Trump's tough talk

Trump's tough talk

by digby

Over at Salon, Lucian Truscott makes note of Trump's "tough talk" on the stump last week:
During the week his White House has been consumed with finding some way to excuse the apparent murder of Washington Post journalist Jamal Khashoggi by the Saudis in their embassy in Istanbul, Turkey, Trump decided now was a good time to celebrate the only member of Congress who has been convicted of violently assaulting a journalist who was just doing his job, covering a political campaign (Gianforte was sentenced to a six-month suspended sentence, 20 hours of anger management counseling, 40 hours of community service, and was assessed $385 in court costs and fined $4,464.97).

But he didn’t stop there. Musing on Gianforte’s skills as a body-slammer Trump recalled that Vice President Joe Biden had “challenged me to a fight, and that was fine. And when I said he wouldn't last long, he'd be down faster than Greg would take him down. He'd be down so fast. Remember? Faster than Greg. I'd have to go very fast. I'd have to immediately connect."

Let’s take a moment and consider these fine words from the President of the United States. First, what Trump is praising Gianforte for is the wrestling equivalent of a sucker punch. Ben Jacobs, the reporter for the British newspaper The Guardian, was asking him a question about the Republican healthcare plan when Gianforte suddenly “grabbed Jacobs by the neck with both hands and slammed him into the ground behind him,” according to Alicia Acuna, a Fox News reporter who witnessed the assault. “Gianforte then began punching the man, as he moved on top the reporter and began yelling something to the effect of ‘I’m sick and tired of this!’” (You can listen to a tape of the incident here)

“At no point did any of us who witnessed this assault see Jacobs show any form of physical aggression toward Gianforte, who left the area after giving statements to local sheriff’s deputies,” the Fox News reporter recalled.

So what captured Trump’s attention wasn’t a story of a man defending himself, but rather a man violently attacking an unsuspecting victim who had a legitimate reason to be asking the candidate questions about issues in the campaign for the office he was aspiring to. An attack that got him arrested and convicted of assault.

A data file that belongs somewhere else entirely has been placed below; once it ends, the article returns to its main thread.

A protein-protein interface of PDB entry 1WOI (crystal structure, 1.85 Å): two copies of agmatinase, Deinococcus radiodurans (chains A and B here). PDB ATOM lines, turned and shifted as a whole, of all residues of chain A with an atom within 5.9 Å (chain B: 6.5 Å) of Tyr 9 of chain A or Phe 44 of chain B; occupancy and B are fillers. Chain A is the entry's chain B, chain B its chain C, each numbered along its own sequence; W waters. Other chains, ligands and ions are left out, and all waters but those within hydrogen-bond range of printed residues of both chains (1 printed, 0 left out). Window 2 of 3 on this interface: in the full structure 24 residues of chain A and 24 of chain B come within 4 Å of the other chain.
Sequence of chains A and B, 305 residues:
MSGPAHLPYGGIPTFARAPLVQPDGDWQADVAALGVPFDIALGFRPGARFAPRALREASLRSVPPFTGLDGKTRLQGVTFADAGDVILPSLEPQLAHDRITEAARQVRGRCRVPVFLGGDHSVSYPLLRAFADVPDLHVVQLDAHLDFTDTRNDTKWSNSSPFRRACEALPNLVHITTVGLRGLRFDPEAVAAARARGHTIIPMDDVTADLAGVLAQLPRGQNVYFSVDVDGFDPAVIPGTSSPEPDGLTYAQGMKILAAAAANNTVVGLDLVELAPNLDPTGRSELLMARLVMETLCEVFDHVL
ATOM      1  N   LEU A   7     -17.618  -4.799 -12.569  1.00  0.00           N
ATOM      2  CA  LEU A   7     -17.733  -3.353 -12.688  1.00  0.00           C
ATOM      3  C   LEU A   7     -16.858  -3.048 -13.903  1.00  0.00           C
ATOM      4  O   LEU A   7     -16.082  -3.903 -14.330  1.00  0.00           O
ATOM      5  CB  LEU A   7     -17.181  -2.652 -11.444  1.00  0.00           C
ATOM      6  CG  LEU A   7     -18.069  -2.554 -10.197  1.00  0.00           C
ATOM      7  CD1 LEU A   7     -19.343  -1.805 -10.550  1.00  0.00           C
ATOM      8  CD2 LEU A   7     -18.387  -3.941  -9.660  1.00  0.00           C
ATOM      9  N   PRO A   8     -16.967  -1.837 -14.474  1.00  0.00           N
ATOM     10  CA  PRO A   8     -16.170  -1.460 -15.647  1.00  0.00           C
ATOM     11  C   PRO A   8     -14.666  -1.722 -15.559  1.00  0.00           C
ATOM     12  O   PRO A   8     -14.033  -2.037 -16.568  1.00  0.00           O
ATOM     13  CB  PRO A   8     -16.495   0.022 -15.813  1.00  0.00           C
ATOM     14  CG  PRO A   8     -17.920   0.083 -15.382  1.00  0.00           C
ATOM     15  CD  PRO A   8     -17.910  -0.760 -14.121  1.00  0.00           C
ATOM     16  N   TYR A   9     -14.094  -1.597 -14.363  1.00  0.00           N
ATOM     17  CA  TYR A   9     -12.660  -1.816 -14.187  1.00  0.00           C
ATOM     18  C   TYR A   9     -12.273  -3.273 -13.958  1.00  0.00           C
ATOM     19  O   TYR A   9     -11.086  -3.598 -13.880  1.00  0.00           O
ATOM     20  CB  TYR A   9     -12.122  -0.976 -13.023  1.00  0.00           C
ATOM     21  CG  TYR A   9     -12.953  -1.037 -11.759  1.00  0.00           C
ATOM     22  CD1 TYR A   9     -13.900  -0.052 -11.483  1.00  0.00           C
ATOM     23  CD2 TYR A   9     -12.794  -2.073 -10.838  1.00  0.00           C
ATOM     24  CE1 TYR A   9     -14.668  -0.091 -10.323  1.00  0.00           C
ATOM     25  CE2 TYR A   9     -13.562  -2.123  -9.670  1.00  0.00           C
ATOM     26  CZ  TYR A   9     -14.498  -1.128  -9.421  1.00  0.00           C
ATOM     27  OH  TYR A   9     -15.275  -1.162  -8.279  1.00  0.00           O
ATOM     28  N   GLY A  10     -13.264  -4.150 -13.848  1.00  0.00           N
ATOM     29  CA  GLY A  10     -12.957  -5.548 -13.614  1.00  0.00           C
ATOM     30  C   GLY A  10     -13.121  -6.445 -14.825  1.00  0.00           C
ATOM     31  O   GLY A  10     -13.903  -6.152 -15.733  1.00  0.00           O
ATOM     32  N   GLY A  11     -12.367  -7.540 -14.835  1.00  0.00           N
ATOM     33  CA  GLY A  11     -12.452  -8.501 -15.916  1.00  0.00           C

With that, Trump was off into dream world. Everything he said there after was all in his imagination. He wasn’t telling his Montana audience what he did to Joe Biden. He was telling them his imaginary fight with Biden “wouldn’t last long” because “I’d have to go very fast. I’d have to immediately connect.”

He then says, "who talks like that?" and notes that Trump has never in his life been in such a fight. (He did punch his teacher in the 8th grade which sent him to military school, but that was it --- well, except for violently raping his first wife and all the other sexual assaults.)

Anyway, it reminded me that Trump talks like this all the time. He loves to pretend to be a big tough guy who levels anyone who looks at him sideways. I wrote about this a lot during the campaign.

This is the Trump fantasy:
On the stump last week-end, Donald Trump entertained his followers in the wake of the massacre in Oregon with colorful fantasies of him walking down the street, pulling a gun on a would-be assailant and taking him out right there on the sidewalk. He said, “I have a license to carry in New York, can you believe that? Somebody attacks me, they’re gonna be shocked,” at which point he mimes a quick draw: 

As the crowd applauds and cheers, he goes on to say “somebody attacks me, oh they’re gonna be shocked. Can you imagine? Somebody says, oh there’s Trump, he’s easy pickins…” And then he pantomimes the quick draw again: 

Everybody laughs. And then Trump talks about an old Charles Bronson vigilante movie and they all chanted the name “Death Wish” together. 
Keep in mind that this sophomoric nonsense took place just two days after a disturbed man went into a classroom and shot 17 people.

He has long lived in a fantasy world in which he is a macho superhero. That seems to be a fantasy his followers bought into and believe in. 

It's one thing for a loony millionaire to hype himself to the New York tabloids. But he parlayed this fantasy into the presidency, giving him and his followers reason to believe it must be true. 

He's always been a BS artist first and foremost and bragging about his manhood (literally) is just a part of that. He's not really a brave person --- watch his obsequious performance in Helsinki or listen to that Omarosa firing tape and you'll see the real man.

But unfortunately, he's also narcissistic, arrogant and ignorant which means he could easily make a big, big mistake and cause a serious crisis. There are a dozen hot spots around the world that he's likely to misunderstand or where he'll overplay his hand. And it could easily happen because he emboldens a tyrant like MBS or Putin with his sophomoric tough talk.